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LBS-Sidecars USA | Doing It Right the 2nd Time! (renamed)

Discussion in 'Hack Vendors' started by LBS-USA, Apr 1, 2021.

  1. LBS-USA

    LBS-USA Been here awhile Super Supporter

    Jun 21, 2020
    Seattle, WA
    A local rider and ADV inmate contacted me about problems with his rig. He's the 2nd owner, had recently purchased the rig, and had wisely signed up for a STEP training class. Problem was, good looking rig, but it wouldn't pass the school's safety inspection as the sidecar had deficiencies: turn signals, brake and running lights were non-operational. And though not related to safety per se, the tub's auxiliary driving lights were dead, and the rig's tilt-adjuster was also non-op:


    Though I don't know the reason(s) why, the cause(s) were obvious. The rig showed up here as the builder wasn't enthusiastic about a repair, and if I heard correctly, a BMW dealership was unable to effect a repair. Here's what we found under the seat. Apparently, the dealership simply disconnected the builder's power and ground connectors to "safe" the wiring, as there were no visible fuses in any of the sidecar circuits. However, they either couldn't or didn't want to repair the rig. To be clear, the builder DID NOT deliver the rig like this, but this is how it was delivered to me:


    You've heard me rant about the damage and guaranteed electrical problems caused by builders, dealers and aftermarket accessory manufacturers that use or supply those effing, dreaded Scotchlock insulation displacement connectors (other brands are T-Tap, P-Tap, etc.). These may be acceptable on a car or truck, as they are not subject to the shock, vibration, and weather exposure a sidecar sees, especially one marketed as an "adventure sidecar".

    And here ladies and gentlemen, are the root cause of the dead electricals in the sidecar, Scotchlock "connectors". Installed by the builder, they're quick and cheap. The problem was, the size chosen was for the wire gauge the builder was using, which was way oversize for the gauge of the BMW wiring they were tapping into. Thus, there was no insulation support for the factory harness wiring, and this allowed those thin wire strands to move, which cut strands, caused micro-arcing, which eventually cut through the factory wire itself. Here they are (note, we cut the brown wire as we started repairs, not the builder or dealer's doing). Note the relay was not secured, also true for all of the sidecar wiring:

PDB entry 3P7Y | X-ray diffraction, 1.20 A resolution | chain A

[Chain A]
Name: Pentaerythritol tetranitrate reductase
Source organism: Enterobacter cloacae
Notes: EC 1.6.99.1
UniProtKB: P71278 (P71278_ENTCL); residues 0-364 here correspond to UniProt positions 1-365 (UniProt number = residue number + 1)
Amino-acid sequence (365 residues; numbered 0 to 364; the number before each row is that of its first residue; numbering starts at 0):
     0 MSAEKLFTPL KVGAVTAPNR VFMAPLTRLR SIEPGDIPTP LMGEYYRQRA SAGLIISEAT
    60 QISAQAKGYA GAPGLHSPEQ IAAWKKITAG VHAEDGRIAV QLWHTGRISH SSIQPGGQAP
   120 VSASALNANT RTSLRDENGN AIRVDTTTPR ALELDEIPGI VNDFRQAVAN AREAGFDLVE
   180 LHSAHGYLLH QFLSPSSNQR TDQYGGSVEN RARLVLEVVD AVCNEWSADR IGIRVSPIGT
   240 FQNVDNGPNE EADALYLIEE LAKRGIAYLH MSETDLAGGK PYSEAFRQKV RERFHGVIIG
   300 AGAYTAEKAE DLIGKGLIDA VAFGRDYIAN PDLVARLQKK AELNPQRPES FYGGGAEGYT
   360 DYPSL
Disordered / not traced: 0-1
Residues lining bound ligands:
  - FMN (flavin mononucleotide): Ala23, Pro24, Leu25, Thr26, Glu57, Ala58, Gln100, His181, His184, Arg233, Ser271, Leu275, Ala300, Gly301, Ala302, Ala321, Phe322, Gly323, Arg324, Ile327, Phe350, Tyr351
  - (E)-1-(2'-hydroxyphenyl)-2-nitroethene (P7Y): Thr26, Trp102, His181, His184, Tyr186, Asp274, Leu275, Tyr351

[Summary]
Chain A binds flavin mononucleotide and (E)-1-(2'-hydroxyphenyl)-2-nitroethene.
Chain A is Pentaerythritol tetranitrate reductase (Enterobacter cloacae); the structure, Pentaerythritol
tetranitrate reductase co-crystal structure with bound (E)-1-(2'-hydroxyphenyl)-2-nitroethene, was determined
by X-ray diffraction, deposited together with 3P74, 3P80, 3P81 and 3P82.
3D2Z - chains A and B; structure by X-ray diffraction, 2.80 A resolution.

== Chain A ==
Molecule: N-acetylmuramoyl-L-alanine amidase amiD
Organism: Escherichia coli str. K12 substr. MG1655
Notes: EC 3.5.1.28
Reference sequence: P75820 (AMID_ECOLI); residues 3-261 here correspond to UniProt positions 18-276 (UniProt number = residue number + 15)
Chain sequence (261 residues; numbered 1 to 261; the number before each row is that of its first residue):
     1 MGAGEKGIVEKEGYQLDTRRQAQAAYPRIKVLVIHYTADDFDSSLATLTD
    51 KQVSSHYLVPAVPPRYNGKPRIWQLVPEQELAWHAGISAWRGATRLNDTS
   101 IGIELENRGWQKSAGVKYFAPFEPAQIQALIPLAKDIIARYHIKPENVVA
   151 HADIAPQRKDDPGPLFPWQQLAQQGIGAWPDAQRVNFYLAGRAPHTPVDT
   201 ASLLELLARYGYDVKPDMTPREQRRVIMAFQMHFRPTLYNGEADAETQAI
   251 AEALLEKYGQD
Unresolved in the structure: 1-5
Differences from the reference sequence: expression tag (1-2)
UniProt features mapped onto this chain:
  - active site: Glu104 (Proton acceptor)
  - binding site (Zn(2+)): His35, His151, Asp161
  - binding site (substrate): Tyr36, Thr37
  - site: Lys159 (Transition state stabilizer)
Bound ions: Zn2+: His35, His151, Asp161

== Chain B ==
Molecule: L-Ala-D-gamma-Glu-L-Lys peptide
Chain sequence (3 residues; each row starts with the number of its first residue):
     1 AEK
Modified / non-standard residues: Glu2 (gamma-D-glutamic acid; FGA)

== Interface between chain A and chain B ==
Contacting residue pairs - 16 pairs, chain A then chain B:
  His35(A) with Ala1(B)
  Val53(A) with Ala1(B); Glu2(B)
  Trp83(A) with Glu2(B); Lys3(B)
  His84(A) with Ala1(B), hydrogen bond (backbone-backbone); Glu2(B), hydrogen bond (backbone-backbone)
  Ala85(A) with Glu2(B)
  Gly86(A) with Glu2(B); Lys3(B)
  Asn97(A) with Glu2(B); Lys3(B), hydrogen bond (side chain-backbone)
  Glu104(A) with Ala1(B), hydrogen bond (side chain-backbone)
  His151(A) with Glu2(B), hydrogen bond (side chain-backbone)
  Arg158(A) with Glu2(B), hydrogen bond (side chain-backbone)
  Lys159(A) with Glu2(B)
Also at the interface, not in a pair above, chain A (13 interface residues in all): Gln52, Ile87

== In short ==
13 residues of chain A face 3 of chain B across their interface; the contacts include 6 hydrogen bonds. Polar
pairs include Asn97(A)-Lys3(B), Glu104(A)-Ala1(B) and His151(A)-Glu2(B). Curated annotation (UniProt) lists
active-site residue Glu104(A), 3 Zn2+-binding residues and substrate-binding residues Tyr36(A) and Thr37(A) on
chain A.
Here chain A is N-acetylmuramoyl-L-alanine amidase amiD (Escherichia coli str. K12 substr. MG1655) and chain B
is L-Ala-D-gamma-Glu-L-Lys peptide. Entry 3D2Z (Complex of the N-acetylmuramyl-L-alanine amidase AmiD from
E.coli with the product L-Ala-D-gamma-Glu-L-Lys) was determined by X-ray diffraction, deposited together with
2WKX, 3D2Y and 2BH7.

To do the repairs correctly, we had to start at the front of the bike. The builder had T-tapped into the factory low beam headlight wire to pick up an ignition-on trigger, and we wanted to fix that, and run the wiring along the same routing as the factory harness. All body panels, the fuel tank, and airbox had to be removed to do the wire routing correctly:


    As is almost always the case, to pick up both power and ground points for the sidecar wiring, there were multiple terminals stacked on the battery binding posts. All were removed and re-routed to dedicated +12VDC and ground busses we installed in the tail section. As there were NO FUSES for the sidecar circuits, we installed a 30A fuse in the +12VDC power feed to the buss to protect the bike in the event of a short in any of the sidecar circuits.

    We mounted the flasher relay, then labelled everything. All were bundled and secured with milspec, UV-resistant, Thomas & Betts cable ties that have a stainless steel tang to secure the cable tie tail. Connectors were installed where needed to insure any circuit or component could be disconnected for service or replacement without cutting any wire. All connectors are double-crimp, marine-grade, with adhesive-lined heatshrink sleeving.:


    Here's the completed repair, front-to-back. Note the Deutsch connectors (grey) installed to allow the sidecar wiring to be disconnected rather than cut, for service. In our builds, field service and repairability are as important and robustness and reliability:


    Bird's eye view of the repair:


    You've seen previous posts of our sidecar wiring, weather-protected fuse and relay blocks, installed in the trunk to protect everything from the elements. Here is this builder's "home run" wiring. Terminals are single-crimp, plated steel, already showing signs of oxidation. Terminals blocks are not stainless steel. No wire insulation support on the wire termination at the connectors. Terminal block isn't even installed "level" (every rig I've worked on is the same, slanted to the right). Wire is not tinned. Relays are not secure. And no fuses . . . :


    In this close-up, you can see oxidation forming on all the terminations:


    When we do a full build, 25% of the time is assembling and aligning the "mechanicals" on the rig, 75% of the time is the design of a robust, reliable, field-repairable, CANbus-friendly electrical system. It's time and money well-spent. The clean inflow of air, fuel, and low-resistance flow of electrons are all an outfit needs for decades of reliable service. It pays to do it right the first time!

    Attached Files:

  2. Strong Bad

    Strong Bad Former World's Foremost Authority Supporter

    Oct 29, 2007
    Omicron Persei 8
    :raabia sweet work.

    "Good enough" vs. "the right way".

    Evidence that the builder either never learned the proper way to do wiring, or just doesn't care and is OK with "good enough". My tub's builder and installer also used those trailer wiring crimp splices. That was a big surprise as I though I was getting top quality.
    All I can say to the builder now is: :finger:fitz and :ken.
    triumphsidehack, Bobmws and LBS-USA like this.